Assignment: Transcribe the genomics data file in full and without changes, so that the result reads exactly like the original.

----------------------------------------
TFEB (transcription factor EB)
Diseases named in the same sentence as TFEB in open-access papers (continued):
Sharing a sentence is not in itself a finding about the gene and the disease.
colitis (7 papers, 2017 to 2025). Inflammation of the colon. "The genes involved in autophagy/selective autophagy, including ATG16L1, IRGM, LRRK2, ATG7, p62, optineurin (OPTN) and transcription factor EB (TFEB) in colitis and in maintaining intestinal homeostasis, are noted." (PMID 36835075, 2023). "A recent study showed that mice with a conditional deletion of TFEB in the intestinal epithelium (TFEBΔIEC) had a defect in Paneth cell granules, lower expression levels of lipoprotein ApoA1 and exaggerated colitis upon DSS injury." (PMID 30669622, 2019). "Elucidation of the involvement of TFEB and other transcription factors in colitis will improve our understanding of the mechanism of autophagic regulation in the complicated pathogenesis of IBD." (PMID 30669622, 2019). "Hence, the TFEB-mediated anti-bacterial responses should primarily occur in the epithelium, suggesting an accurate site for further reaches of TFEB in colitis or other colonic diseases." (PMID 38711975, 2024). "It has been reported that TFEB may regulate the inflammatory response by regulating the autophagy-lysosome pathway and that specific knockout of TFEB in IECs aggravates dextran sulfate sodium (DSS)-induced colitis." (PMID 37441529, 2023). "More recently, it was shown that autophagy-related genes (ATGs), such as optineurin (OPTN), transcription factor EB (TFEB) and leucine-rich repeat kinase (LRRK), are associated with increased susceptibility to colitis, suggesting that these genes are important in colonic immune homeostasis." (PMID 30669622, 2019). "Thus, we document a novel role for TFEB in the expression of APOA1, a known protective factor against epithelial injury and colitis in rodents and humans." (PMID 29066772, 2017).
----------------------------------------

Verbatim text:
TFEB (transcription factor EB)
Diseases named in the same sentence as TFEB in open-access papers (continued):
Sharing a sentence is not in itself a finding about the gene and the disease.
colitis (7 papers, 2017 to 2025). Inflammation of the colon. "The genes involved in autophagy/selective autophagy, including ATG16L1, IRGM, LRRK2, ATG7, p62, optineurin (OPTN) and transcription factor EB (TFEB) in colitis and in maintaining intestinal homeostasis, are noted." (PMID 36835075, 2023). "A recent study showed that mice with a conditional deletion of TFEB in the intestinal epithelium (TFEBΔIEC) had a defect in Paneth cell granules, lower expression levels of lipoprotein ApoA1 and exaggerated colitis upon DSS injury." (PMID 30669622, 2019). "Elucidation of the involvement of TFEB and other transcription factors in colitis will improve our understanding of the mechanism of autophagic regulation in the complicated pathogenesis of IBD." (PMID 30669622, 2019). "Hence, the TFEB-mediated anti-bacterial responses should primarily occur in the epithelium, suggesting an accurate site for further reaches of TFEB in colitis or other colonic diseases." (PMID 38711975, 2024). "It has been reported that TFEB may regulate the inflammatory response by regulating the autophagy-lysosome pathway and that specific knockout of TFEB in IECs aggravates dextran sulfate sodium (DSS)-induced colitis." (PMID 37441529, 2023). "More recently, it was shown that autophagy-related genes (ATGs), such as optineurin (OPTN), transcription factor EB (TFEB) and leucine-rich repeat kinase (LRRK), are associated with increased susceptibility to colitis, suggesting that these genes are important in colonic immune homeostasis." (PMID 30669622, 2019). "Thus, we document a novel role for TFEB in the expression of APOA1, a known protective factor against epithelial injury and colitis in rodents and humans." (PMID 29066772, 2017).